Scientists have grown living human skin around a robotic finger

The Terminator is perhaps a little closer to reality.

Researchers at the University of Tokyo have built a robotic finger that, much like Arnold Schwarzenegger’s titular cyborg assassin, is covered in living human skin. The goal is to one day build robots that look like real people, but for more altruistic applications.

Super-realistic-looking robots could interact more seamlessly with humans in healthcare and service industries, biohybrid engineer Shoji Takeuchi and colleagues say June 9 in Question. (Whether masked cyborgs in living tissue would be more likable or scary is probably in the eye of the beholder.)

To cover the finger in skin, Takeuchi and his colleagues immersed the robotic finger in a mixture of collagen and human skin cells called dermal fibroblasts. The mixture settled into a base layer of skin, or dermis, covering the finger. The team then poured a liquid containing human keratinocyte cells onto the finger, which formed an outer layer of skin, or epidermis. After two weeks, the skin covering the finger was a few millimeters thick, comparable to the thickness of human skin.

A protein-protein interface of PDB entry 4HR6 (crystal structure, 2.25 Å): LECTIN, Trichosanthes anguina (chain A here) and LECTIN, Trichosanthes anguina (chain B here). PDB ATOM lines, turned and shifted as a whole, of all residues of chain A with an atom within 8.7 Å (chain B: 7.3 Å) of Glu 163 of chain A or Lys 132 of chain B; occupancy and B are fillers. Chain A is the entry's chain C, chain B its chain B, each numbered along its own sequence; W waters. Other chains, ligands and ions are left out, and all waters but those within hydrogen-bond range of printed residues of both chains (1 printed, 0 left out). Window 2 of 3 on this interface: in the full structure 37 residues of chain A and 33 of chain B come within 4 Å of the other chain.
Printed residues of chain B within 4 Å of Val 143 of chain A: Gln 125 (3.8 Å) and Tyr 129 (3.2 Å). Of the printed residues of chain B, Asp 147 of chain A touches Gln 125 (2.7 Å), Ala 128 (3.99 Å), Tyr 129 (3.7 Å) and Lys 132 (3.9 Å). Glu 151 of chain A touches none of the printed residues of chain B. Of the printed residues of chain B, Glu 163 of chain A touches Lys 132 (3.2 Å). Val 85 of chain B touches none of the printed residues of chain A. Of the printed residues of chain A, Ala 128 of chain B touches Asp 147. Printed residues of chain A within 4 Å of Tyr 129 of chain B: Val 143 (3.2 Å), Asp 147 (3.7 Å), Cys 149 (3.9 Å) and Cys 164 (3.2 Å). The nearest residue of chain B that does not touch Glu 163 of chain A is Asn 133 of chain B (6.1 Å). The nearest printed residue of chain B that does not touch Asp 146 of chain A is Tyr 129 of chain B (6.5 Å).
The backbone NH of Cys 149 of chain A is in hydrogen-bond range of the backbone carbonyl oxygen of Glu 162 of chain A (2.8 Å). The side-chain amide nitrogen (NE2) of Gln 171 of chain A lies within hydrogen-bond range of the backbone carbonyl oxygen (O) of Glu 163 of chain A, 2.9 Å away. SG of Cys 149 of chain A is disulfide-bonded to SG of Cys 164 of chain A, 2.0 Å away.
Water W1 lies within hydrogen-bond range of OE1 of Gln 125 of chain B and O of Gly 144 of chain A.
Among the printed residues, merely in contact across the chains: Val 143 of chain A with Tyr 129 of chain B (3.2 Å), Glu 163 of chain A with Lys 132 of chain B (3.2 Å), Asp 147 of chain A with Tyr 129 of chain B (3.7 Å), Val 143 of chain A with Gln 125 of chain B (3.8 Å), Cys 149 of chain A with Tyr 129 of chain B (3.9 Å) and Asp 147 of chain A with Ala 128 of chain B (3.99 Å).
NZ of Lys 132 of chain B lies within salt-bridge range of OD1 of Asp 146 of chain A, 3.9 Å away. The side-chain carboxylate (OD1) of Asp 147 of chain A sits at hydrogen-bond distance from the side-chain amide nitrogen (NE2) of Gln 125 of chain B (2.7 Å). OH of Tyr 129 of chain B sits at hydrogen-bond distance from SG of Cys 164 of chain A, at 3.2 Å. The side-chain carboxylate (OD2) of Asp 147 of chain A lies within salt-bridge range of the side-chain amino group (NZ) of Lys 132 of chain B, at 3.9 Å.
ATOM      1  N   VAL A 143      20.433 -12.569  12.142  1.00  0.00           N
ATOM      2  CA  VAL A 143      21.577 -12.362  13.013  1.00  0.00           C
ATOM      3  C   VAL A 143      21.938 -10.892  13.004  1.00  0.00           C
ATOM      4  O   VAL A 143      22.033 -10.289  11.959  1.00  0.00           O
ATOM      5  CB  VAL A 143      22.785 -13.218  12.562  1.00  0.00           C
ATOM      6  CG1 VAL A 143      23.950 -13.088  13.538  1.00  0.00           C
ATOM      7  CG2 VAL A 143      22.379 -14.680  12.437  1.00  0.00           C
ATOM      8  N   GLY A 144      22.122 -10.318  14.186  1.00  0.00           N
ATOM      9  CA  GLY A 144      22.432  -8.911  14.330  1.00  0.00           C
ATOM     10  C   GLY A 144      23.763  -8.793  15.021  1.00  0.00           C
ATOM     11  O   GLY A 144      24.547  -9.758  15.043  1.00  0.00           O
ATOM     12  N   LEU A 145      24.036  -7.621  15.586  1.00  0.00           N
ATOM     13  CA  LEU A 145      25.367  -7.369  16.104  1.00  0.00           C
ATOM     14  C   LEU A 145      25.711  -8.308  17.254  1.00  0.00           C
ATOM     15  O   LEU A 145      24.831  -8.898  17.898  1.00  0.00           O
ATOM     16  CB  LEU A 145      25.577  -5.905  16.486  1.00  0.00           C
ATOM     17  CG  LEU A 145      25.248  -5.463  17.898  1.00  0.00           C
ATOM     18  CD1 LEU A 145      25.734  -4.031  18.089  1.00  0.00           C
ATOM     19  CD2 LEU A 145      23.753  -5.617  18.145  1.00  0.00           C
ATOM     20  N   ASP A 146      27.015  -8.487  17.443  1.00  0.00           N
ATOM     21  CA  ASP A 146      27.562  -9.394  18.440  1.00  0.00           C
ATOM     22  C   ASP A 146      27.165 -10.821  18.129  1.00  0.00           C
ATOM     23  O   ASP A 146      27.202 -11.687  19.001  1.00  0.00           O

The lab-made skin was strong and stretchy enough to withstand robotic finger flexing. It could also heal itself: When the researchers made a small cut on the robotic finger and covered it with a collagen bandage, the fibroblast cells in the skin fused the bandage with the rest of the skin into one week.

Researchers at the University of Tokyo covered this robotic finger in living human skin to pave the way for ultra-realistic cyborgs.

“It’s very interesting work and an important advance in the field,” says Ritu Raman, an MIT engineer who also builds machines with living components. “Biological materials are attractive because they can dynamically sense and adapt to their environment.” For example, she would like to see a future version of living robot skin encrusted with nerve cells to make robots more aware of their surroundings.

But a robot can’t wear that suit of lab-grown skin yet, Raman notes. The skin-covered robotic finger spent most of its time soaking in sugar, amino acids and other ingredients that skin cells need to survive. A Terminator or other cyborg wearing this skin should bathe in nutrient broth often or use another complex skincare routine.

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